In terms of its cabin, the Peugeot 3008 offers a rather unique take on the usual arrangement. The brand calls it 'i-Cockpit', which is codeword for a driver control layout that sees the gauge cluster elevated above the steering wheel, in line of sight with the driver.

 

Another resulting change is the introduction of a tiny steering wheel that's mounted lower than what's usual. Some in the CarAdvice office found the layout hard to get comfortable with, whereas others (yours truly included) found no issue. It does take time to adjust to, however, so if you're genuinely interested make sure you ask for an extended test drive.

 

The rest of the experience is irregular, too, but in a different sense. The quality of the cabin looks and feels a cut above what's normal at this pricepoint, with high-end design now seemingly democratised for the mainstream. You'll find plenty of deeply grained plastics, many of which are soft, and stylish-looking fabric lining both doors and dashboard. Anyone who jumps in not knowing the brand will leave pleasantly surprised.

Other inclusions are a configurable 12.3-inch digital instrument cluster, and new-for-2021 10-inch centre infotainment display featuring the regular smartphone connectivity apps.

 

You'll notice there are no air-conditioning controls in the cabin, because the bulk of the system is controlled through the touchscreen. While this decision does streamline the cabin's design, it does make the climate-control system trickier to adjust on the move, as physical switches are easier to learn and use by touch and muscle memory.

Seat trim for the money is a cloth and faux leather combo that's nice enough for the price. More important, however, is their sculpted and well-bolstered design, which also features driver's side lumbar support for added comfort. Storage is great, with there being a huge armrest storage console, door bins large enough to home big water bottles, and large cupholders.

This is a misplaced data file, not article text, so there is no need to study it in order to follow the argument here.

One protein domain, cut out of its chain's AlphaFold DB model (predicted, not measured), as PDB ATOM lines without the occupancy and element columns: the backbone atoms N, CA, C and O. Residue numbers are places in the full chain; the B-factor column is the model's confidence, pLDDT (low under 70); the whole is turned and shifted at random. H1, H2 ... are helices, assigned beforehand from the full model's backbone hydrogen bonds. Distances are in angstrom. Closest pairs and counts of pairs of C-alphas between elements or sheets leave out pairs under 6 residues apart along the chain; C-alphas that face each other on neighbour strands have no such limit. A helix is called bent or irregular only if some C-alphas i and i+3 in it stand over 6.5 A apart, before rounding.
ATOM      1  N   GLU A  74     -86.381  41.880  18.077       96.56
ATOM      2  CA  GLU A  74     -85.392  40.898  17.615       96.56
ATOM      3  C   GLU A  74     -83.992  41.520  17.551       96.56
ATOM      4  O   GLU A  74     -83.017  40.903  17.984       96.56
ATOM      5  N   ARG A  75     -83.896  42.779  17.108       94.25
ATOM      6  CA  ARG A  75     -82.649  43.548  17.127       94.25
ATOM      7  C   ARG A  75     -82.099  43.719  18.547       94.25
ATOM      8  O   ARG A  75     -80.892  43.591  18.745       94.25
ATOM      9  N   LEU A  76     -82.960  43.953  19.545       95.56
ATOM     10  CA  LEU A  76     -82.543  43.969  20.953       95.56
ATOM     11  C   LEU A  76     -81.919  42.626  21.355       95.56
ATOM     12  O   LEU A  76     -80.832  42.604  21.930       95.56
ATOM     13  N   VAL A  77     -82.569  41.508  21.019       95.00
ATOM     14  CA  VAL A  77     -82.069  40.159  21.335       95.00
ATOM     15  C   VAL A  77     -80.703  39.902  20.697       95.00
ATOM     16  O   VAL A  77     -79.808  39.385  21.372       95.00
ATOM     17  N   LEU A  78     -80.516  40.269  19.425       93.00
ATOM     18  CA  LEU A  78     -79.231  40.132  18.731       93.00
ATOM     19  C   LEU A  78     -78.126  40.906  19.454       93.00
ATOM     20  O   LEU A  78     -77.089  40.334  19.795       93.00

Over in the second row, space is tight. Sitting behind my own driving position (I'm 183cm tall) resulted in my knees coming awfully close to the seat back, no space to shove my feet under the seat in front, and my head being quite close to the roof lining. The lack of foot room probably affects comfort the most, as it means you're unable to stretch out and get comfortable.

However, younger (smaller) teenagers and kids will find the space on offer satisfactory. Also on the plus side, a high hip point helps prevent strain when exiting or entering, and a flat floor means the piggy in the middle has some foot room. The rear bench will happily accept both a baby seat and capsule, but the latter does require the front passenger to adjust their seat more forward to accommodate. Other extras in the back include a pair of air vents, two USB ports and some small storage areas.

 

Behind all the occupant action sits a 591L boot, which is great for the segment. Other nice touches include twin storage bins on either side of the cargo area that are great for storing dirty goods or things for bub.

The size of the opening has no issue accepting strollers and prams, which makes it ideal for the young family. You'll also find a pair of seat-folding levers that if pulled creates 1670L of storage space. Lastly, a space-saving spare wheel can be found under the boot floor.

Peugeot's entry-level medium SUV is a cracker for those seeking difference. The balance of what's good and what's not falls in your favour, with excellent on-road dynamics, a classy exterior and interior, and large boot all bolstering your emotional side with some rational goodness.

However, the second row can be cramped for adults, so consider that if your kids are either taller than average or well into their teenage years. That's as bad as it gets, though, so it's worth trying on for size if it fits the budget.